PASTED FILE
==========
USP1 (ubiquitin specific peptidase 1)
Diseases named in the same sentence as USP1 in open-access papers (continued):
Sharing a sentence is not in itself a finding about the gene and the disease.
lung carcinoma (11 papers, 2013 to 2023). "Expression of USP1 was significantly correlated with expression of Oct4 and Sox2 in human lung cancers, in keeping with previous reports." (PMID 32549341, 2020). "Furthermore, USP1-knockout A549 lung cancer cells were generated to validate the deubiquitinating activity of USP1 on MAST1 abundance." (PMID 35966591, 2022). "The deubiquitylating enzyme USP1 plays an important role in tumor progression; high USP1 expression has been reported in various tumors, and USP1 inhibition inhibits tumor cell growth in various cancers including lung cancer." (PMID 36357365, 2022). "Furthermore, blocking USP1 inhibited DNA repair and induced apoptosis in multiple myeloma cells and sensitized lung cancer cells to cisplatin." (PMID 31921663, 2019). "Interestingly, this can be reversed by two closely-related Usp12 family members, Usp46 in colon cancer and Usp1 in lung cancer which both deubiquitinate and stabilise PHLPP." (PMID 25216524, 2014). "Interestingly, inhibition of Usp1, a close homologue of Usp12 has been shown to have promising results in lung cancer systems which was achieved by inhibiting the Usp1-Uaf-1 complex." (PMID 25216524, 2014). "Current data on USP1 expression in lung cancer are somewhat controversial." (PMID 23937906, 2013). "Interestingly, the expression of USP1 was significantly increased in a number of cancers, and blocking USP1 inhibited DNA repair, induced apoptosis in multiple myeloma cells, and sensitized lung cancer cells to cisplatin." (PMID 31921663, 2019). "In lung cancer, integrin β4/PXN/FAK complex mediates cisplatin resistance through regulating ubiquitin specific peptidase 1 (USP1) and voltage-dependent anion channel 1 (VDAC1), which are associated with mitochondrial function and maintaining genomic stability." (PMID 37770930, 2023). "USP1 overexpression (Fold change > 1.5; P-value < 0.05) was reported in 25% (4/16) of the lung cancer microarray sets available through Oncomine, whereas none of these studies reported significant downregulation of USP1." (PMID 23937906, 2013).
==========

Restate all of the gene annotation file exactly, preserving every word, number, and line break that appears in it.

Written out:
USP1 (ubiquitin specific peptidase 1)
Diseases named in the same sentence as USP1 in open-access papers (continued):
Sharing a sentence is not in itself a finding about the gene and the disease.
lung carcinoma (11 papers, 2013 to 2023). "Expression of USP1 was significantly correlated with expression of Oct4 and Sox2 in human lung cancers, in keeping with previous reports." (PMID 32549341, 2020). "Furthermore, USP1-knockout A549 lung cancer cells were generated to validate the deubiquitinating activity of USP1 on MAST1 abundance." (PMID 35966591, 2022). "The deubiquitylating enzyme USP1 plays an important role in tumor progression; high USP1 expression has been reported in various tumors, and USP1 inhibition inhibits tumor cell growth in various cancers including lung cancer." (PMID 36357365, 2022). "Furthermore, blocking USP1 inhibited DNA repair and induced apoptosis in multiple myeloma cells and sensitized lung cancer cells to cisplatin." (PMID 31921663, 2019). "Interestingly, this can be reversed by two closely-related Usp12 family members, Usp46 in colon cancer and Usp1 in lung cancer which both deubiquitinate and stabilise PHLPP." (PMID 25216524, 2014). "Interestingly, inhibition of Usp1, a close homologue of Usp12 has been shown to have promising results in lung cancer systems which was achieved by inhibiting the Usp1-Uaf-1 complex." (PMID 25216524, 2014). "Current data on USP1 expression in lung cancer are somewhat controversial." (PMID 23937906, 2013). "Interestingly, the expression of USP1 was significantly increased in a number of cancers, and blocking USP1 inhibited DNA repair, induced apoptosis in multiple myeloma cells, and sensitized lung cancer cells to cisplatin." (PMID 31921663, 2019). "In lung cancer, integrin β4/PXN/FAK complex mediates cisplatin resistance through regulating ubiquitin specific peptidase 1 (USP1) and voltage-dependent anion channel 1 (VDAC1), which are associated with mitochondrial function and maintaining genomic stability." (PMID 37770930, 2023). "USP1 overexpression (Fold change > 1.5; P-value < 0.05) was reported in 25% (4/16) of the lung cancer microarray sets available through Oncomine, whereas none of these studies reported significant downregulation of USP1." (PMID 23937906, 2013).